At 98, Grandma Shatters Record After Finishing 5K Race In Under An Hour

Mar 17, 2023 by apost team

Betty Lindberg, a 98-year-old Atlanta grandmother, made a new world record at the Publix Atlanta 5K race in February 2023 after she completed her run in 59 minutes and six seconds. The elderly woman is the world record-holder of the five-kilometer race in the age group of 95 to 99. 

Based on the Marathon Handbook, the average time it takes for an intermediate female runner between 60 to 70 years old to finish a five-kilometer race is 35 minutes, while an intermediate female runner in her 80s to 90s could complete the same distance in approximately 50:25 minutes. However, there is no approximate time record for runners beyond 90 years old.  

Lindberg is not a novice when it comes to marathons because she started at 63 years old and never quit a race, even if she struggled or had hip-replacement surgery. She only missed one race when she was taking care of her husband, who had Parkinson's disease in 2005. He passed away the following year. 

When running shifted to the virtual world because of the lockdowns in 2020, Lindberg and her 69-year-old daughter, Kerry, who was the first marathon runner in the family, also joined these races online so they could keep with the pace. The 98-year-old runner had to learn how to use an iPhone and an Apple Watch to track events and submit her completed times and scores to the USA Track & Field (USATF). During this period, Lindberg was able to finish seven virtual racing courses with varying distances.

The grandmother has her training schedule down to pat as a member of the Atlanta Track Club. She trains six days a week but takes a day off on Saturdays, her salon day.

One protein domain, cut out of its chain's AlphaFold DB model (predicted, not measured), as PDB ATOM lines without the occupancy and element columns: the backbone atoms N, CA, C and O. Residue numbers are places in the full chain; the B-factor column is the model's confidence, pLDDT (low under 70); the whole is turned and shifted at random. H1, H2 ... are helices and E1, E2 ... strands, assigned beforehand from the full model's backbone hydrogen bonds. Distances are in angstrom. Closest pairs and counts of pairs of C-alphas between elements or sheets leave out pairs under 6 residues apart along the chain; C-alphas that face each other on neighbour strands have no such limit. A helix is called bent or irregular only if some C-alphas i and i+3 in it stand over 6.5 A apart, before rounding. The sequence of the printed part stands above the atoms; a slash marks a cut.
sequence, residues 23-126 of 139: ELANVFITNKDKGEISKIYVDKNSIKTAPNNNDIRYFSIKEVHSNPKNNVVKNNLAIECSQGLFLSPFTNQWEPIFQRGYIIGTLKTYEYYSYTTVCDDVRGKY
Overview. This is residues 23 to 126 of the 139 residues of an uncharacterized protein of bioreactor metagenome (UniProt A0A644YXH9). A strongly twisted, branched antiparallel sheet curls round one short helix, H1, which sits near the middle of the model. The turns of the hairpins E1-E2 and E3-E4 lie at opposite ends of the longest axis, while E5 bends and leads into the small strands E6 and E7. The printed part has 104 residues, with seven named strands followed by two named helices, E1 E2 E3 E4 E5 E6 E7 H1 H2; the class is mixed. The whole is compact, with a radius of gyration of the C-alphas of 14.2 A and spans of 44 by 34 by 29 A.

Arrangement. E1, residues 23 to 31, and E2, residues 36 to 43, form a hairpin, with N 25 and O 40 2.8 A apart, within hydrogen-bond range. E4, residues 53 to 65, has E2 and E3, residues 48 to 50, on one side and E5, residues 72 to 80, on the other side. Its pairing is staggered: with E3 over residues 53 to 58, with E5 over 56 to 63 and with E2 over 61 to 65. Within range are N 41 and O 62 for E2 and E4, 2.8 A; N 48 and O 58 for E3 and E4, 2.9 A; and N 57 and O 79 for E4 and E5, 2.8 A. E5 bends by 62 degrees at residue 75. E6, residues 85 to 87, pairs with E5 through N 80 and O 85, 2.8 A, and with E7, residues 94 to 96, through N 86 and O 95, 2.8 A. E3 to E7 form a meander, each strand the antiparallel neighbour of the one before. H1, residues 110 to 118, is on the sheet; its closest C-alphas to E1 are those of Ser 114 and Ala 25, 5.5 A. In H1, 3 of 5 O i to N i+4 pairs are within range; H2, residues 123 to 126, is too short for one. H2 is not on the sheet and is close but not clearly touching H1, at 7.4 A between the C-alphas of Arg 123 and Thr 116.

Lindberg looked every inch a pro when she crossed the finish line at the 2023 Publix Atlanta 5K race. She immediately stopped to check her watch to see her logged time and then smiled at the crowd greeting the runners. Her record pace per kilometer was 11 minutes, and she did not actually run but strolled at a brisk pace.

“I use the race-walking technique, which works great for me,” Lindberg told Growing Bolder in 2020. “Walking is so good for everyone. I encourage everybody to just start moving." 

The impressive woman actually doesn't get the fuss about her running or why strangers come up to her, remark on her achievements, or cheer for her on the streets. Compared to other racers, Lindberg is fully aware that she's nowhere near their fastest times, even if these people are half her age. But then she doesn’t believe age matters with running.

“I am glad that people are inspired by me but it is not my aim to go out there and do that,” she told Atlanta News First. ”I walk as fast as I can. It takes me a long time to do a race but I start it and I finish it."

Lindberg also confessed that she aches and hurts physically during training and every race. She used to tell her children and grandkids that she would not sign up for another race anymore, but every year, she trains earlier than anticipated. 

"I guess I just don’t know any better," she told 11 Alive in 2022. "As soon as I get across that finish line, all the aches and pains just disappear.”

How amazing is Betty Lindberg! It takes a lot of discipline and motivation to train regularly and then do well at the marathon. What do you think of her completed time and her outlook on running in general? If you know someone who's into running, pass this story along!

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